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Core Materials and Foam FAQs



What is sandwich core construction?

A sandwich core construction technique utilizes a lightweight core that is very strong and resists bending much better than a skin laminate. Composite sandwich core construction results in a composite with a high degree of stiffness.

Building the core is a three-step process. First, the outer skin is laminated. While the skin is still wet, the core material is placed on the laminate. Finally, the inner skin goes atop the core material, effectively sealing it.

For decades, the boatbuilding industry has utilized sandwich core construction techniques to build boat hulls that exhibit the desired stiffness. Aircraft and vehicle manufacturers also utilize sandwich core panels.

What materials are used in composite core construction?

Composite core construction typically utilizes three types of materials. The first component is polyvinyl chloride (or PVC) foam core, a composite with polyvinyl copolymer as the first ingredient.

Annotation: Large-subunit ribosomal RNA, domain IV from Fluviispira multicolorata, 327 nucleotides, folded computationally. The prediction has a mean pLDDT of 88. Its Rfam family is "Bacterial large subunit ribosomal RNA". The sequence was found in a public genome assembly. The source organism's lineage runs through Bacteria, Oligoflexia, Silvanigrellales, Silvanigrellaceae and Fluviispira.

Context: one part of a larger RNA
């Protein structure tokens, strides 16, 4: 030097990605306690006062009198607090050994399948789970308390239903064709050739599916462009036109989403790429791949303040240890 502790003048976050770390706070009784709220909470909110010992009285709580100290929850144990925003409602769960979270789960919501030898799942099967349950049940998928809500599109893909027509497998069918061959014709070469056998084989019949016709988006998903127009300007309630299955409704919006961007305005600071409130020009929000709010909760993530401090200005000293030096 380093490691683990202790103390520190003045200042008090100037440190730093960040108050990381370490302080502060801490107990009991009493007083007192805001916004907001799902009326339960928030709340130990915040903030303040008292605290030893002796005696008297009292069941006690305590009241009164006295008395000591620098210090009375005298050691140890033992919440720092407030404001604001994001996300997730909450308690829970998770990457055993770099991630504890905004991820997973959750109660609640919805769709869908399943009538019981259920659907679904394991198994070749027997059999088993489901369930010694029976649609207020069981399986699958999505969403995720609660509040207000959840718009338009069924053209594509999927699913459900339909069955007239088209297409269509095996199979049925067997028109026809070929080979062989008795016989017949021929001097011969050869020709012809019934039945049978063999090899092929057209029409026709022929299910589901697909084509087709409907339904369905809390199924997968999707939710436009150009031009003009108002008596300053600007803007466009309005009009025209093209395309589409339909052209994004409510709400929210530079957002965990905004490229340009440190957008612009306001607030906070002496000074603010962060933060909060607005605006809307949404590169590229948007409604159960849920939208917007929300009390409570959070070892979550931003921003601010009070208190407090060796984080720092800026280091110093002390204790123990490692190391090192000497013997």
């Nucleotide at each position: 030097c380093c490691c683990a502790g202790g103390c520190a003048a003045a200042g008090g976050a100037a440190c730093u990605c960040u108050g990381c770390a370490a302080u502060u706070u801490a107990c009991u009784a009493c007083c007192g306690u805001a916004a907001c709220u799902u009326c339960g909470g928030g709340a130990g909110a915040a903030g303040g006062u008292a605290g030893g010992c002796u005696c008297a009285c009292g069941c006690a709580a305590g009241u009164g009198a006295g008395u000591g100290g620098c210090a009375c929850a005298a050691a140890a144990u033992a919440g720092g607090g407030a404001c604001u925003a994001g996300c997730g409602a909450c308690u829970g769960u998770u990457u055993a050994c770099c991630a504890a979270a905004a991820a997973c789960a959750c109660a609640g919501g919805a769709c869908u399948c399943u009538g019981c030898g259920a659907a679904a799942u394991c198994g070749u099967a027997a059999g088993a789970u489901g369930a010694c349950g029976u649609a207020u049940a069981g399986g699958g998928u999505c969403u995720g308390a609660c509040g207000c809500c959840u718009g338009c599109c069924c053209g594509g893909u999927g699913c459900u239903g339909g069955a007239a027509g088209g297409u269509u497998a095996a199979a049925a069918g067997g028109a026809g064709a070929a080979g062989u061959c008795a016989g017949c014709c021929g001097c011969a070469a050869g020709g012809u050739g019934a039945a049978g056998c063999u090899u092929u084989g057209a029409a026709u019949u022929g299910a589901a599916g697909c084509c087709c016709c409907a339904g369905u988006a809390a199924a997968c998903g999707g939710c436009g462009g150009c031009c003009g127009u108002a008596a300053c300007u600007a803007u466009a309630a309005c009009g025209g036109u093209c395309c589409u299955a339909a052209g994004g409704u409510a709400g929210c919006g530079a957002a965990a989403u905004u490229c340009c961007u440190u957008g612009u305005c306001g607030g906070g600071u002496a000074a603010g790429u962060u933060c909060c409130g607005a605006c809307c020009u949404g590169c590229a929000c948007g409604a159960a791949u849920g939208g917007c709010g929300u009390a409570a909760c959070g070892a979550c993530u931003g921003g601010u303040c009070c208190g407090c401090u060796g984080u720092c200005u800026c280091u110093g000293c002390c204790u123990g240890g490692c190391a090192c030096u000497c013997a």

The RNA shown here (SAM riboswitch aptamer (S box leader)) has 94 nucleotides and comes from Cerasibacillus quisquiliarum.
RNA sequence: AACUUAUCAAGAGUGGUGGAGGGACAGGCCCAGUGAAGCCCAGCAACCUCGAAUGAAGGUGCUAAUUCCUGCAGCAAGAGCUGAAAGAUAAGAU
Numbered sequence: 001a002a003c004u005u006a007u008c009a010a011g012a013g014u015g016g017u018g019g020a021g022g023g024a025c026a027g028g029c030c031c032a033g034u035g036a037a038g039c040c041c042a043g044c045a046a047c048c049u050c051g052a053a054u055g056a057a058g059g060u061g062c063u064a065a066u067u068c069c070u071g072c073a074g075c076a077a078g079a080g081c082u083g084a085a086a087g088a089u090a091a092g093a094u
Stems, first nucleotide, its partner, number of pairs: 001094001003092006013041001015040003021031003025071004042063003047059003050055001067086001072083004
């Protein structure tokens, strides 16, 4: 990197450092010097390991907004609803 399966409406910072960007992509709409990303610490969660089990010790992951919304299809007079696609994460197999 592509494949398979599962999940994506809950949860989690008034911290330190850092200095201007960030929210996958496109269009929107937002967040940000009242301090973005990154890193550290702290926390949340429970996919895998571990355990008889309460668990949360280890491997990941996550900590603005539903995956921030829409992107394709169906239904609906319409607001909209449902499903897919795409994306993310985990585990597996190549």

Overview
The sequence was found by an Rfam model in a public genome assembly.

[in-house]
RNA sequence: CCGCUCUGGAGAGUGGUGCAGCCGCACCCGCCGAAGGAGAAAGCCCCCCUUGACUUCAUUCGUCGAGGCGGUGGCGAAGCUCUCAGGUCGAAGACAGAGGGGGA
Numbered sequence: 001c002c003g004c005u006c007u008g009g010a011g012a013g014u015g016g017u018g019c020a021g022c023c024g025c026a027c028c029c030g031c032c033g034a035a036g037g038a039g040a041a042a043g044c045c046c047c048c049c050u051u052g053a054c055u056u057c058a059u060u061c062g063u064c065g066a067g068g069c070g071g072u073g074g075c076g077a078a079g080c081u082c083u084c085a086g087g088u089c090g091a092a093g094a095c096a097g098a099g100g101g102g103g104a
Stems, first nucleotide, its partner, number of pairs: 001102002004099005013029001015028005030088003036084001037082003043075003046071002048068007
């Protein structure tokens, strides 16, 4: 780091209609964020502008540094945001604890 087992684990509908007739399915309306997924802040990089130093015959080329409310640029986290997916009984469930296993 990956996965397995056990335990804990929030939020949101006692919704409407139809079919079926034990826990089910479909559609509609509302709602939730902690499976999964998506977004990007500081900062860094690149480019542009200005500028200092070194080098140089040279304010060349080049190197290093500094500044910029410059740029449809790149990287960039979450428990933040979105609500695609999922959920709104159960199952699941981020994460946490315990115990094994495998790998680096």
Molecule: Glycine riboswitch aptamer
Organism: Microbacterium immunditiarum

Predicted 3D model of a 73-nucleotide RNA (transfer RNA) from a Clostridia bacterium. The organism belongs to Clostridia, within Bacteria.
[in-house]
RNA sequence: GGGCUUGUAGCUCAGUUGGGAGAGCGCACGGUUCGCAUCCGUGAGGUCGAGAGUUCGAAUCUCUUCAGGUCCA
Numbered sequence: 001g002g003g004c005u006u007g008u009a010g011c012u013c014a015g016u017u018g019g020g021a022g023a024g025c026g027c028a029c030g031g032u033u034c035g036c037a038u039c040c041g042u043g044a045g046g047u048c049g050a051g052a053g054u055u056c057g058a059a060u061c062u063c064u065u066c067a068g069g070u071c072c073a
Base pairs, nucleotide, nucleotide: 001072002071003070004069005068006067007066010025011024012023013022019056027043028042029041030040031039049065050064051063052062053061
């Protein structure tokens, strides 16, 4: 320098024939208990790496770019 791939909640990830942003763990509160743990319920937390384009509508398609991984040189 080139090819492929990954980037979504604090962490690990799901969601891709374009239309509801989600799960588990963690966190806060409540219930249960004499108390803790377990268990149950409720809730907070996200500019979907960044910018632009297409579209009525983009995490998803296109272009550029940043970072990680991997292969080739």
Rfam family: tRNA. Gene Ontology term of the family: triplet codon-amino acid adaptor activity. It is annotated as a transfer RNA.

PVC foam core also incorporates materials such as stabilizers, plasticizers, cross-linking compounds, and blowing agents. Once the formulation is complete, PVC foam exhibits impressive strength.

For a hand lay-up project, A500 foam sheets or panels are the go-to composite core materials. Compared to similar materials, A500 foam has maximum impact strength and stiffness. This foams heat distortion temperature is also the highest among comparable foams. Finally, using A500 has an economic benefit, as it does not require as much resin.

Core cell is a tough, damage tolerant A500 foam core with a 5 lb. / cu. Ft. density. Excellent for hull and deck core replacement and anywhere that a robust non-wood core is desired. Good ductility, especially good for hull bottoms, will contour to curved shapes.

Balsa wood panels are also ideal for composite core construction. End grain balsa is available in sheets for flat-panel build projects. Or, purchase balsa with a block scheme, making it suitable for cutting curves and other complex patterns.